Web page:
There has been speculation about whether the change would require a register of private landlords. My own view is that it would not. There is no equivalent register of employers, for example, and the Baroness Scotland case showed that any level of employer-employee relationship can attract a fine. To be sure, if this were a rational and well thought out policy then a register would be a prerequisite. The policy is instead about intimidation, about pressuring migrants and ethnic minorities (“but you look foreign!”) by indirect means and providing justification for nasty UK Border Agency raids.
Essentially, this is an example of the Government attempting to introduce continental style internal immigration controls but without continental style universal identity cards. Instead, even the UK Border Agency has no idea about a person’s immigration status, as the pre-Christmas Capita fiasco revealed, when British citizens and other long term lawful residents suddenly received text messages telling them to leave the UK immediately, based of course on appalling UK Border Agency record keeping.
I’m sorry to say that for we immigration lawyers, the proposed change will be good for business. These days, everyone needs an immigration lawyer: not just immigrants with complex cases but almost any immigrant or their sponsor plus employers and universities. Soon landlords will be added to the list. It is as if the UK Border Agency secretly loves us. So, I end with an offer. If you are one of the 25% of Tory MPs (hat tip to Sue Lukes) who is a private landlord, you know where to find me if you need an immigration advice. Assuming you won’t just be turfing out any tenant who *might* be foreign.
*i.e. invisible except to immigration lawyers, and even then we might be wrong if an application is later declared invalid.
There are some detailed blog posts to come on some of the more important things that happened in the last fortnight, but for those who missed their beloved Free Movement updates here is a brief round up of developments I’ve spotted looking through my emails on my return from holiday. In no particular order…
The Home Office’s self inflicted wounds caused by bad legislative drafting and rushed legislation continued with a rare example of the Court of Appeal upholding a major legal ruling by the Upper Tribunal, that of Ahmadi on section 47. As previously discussed this potentially causes huge problems down the line for the Home Office as setting later lawful removal directions will often trigger a further right of appeal. The more normal pattern was resumed with a grant of permission to appeal to the Court of Appeal to the Claimants in the never ending Zimbabwe Country Guidance litigation.
The universal policy of granting separated children three years Discretionary Leave without regard to their welfare was held by the High Court to be unlawful.
A new Immigration Act was announced in the Queens Speech. Details are sketchy but look ominous. The Government briefing says the main elements of the Bill will be:
Access to services
- The Bill would enable tough action against businesses that use illegal labour, including more substantial fines.
- The Bill would regulate migrant access to the NHS, ensuring that temporary migrants make a contribution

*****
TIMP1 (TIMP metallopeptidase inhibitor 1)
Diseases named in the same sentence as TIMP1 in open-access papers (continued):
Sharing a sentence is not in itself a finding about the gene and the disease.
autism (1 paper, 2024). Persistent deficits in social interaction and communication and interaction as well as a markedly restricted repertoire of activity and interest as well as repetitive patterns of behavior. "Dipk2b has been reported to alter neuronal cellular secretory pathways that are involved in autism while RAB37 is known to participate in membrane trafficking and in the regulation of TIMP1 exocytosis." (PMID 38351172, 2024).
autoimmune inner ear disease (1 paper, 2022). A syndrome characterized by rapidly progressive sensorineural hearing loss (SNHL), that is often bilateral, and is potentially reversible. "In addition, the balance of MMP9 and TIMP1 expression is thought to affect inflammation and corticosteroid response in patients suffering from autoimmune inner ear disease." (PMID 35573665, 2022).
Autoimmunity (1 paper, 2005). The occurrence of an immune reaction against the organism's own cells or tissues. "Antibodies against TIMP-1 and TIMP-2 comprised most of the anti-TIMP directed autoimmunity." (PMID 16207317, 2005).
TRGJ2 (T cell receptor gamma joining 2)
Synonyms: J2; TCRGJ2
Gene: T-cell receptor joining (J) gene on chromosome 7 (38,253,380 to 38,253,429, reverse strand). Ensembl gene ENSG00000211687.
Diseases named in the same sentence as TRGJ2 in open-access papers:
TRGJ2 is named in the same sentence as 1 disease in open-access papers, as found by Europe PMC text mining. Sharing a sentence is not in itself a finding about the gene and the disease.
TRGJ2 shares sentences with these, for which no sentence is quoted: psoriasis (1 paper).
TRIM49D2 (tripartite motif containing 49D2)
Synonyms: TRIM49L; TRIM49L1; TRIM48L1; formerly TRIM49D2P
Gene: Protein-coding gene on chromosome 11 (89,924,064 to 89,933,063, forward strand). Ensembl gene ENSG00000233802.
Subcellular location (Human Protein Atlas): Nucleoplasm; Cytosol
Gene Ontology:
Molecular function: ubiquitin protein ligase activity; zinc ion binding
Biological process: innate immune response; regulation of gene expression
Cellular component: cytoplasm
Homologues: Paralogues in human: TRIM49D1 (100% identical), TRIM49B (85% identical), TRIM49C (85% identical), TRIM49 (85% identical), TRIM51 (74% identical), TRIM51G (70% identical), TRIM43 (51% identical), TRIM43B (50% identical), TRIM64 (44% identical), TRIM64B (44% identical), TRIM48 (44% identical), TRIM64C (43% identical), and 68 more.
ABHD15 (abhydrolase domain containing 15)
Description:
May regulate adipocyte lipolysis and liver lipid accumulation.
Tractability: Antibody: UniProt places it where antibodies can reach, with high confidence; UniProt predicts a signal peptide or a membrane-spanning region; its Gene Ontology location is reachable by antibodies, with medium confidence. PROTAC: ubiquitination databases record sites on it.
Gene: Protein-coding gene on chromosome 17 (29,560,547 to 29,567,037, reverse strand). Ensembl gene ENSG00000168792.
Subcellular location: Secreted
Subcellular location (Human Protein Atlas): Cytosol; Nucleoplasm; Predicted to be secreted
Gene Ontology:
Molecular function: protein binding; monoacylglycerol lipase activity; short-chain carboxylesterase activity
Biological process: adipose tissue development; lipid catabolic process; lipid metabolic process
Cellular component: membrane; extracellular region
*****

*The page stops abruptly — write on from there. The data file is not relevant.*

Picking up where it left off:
- The Bill would require private landlords to check the immigration status of their tenants
- The Bill would prevent illegal immigrants from obtaining UK driving licences
Enforcement and appeals
- The Bill would ensure that only those cases that raise the most important immigration issues would have a right of appeal.
- The Bill would close a number of gaps in enforcement officer’s powers.
- The Bill would contain provisions to give the full force of legislation to the policy we have already adopted in the Immigration Rules.
- The courts would therefore be required to properly reflect the balance given to the public interest when ruling on immigration cases.
There’s a good Adam Wagner article in the New Statesman on the rebalancing of Article 8.
Corum Children’s Legal Centre issued a new report called Happy Birthday? Disputing the age of children in the immigration system. The report includes some simple, practical and implementable changes to the existing age assessment process, which is currently harming rather than protecting too many young people.
Judgment in Alarape and Tijani C-529/11 was finally given by the Court of Justice of the European Union on the issue of whether third country nationals who are family members of a Union citizen resident under Article 12 of Regulation No 1612/68, as amended by Directive 2004/38, build up an entitlement to permanent residence. Deciphering CJEU judgments is always a little trying but it doesn’t look like a helpful judgment at first glance.
The latest judgment in the Zambrano saga was also handed down by the Court of Justice, the case of Ymeraga C-87/12. It is a significant case in a legal sense but offers little by way of practical guidance on the meaning of “the genuine enjoyment of the substance of the rights conferred by virtue of his status as a Union citizen”.
The Identity and Passport Service is to be renamed Her Majesty’s Passport Office, a title that emphasises the Government’s recent eagerness to assert prerogative powers over the issuing of passports. Perhaps because they seem to already have lost such prerogative powers over immigration control in the Supreme Court judgment in Alvi?
In the case of Khatoon v The Entry Clearance Officer Islamabad  EWHC 972 (Admin) paragraph 27 of the Immigration Rules was held by the High Court not to require the Secretary of State (or an Entry Clearance Officer) to treat a person as if they were a child when in fact they were not for human rights and child best interests purposes.
There were a couple of interesting immigration articles on Open Democracy, one by Dr Frank Arnold on the utterly unfounded allegation of self scarring in Tamil torture cases and another on observations of bail hearings.
Back from holidays but lots of catching up to do. Lots of immigration Stuff seems to have happened in the last two weeks!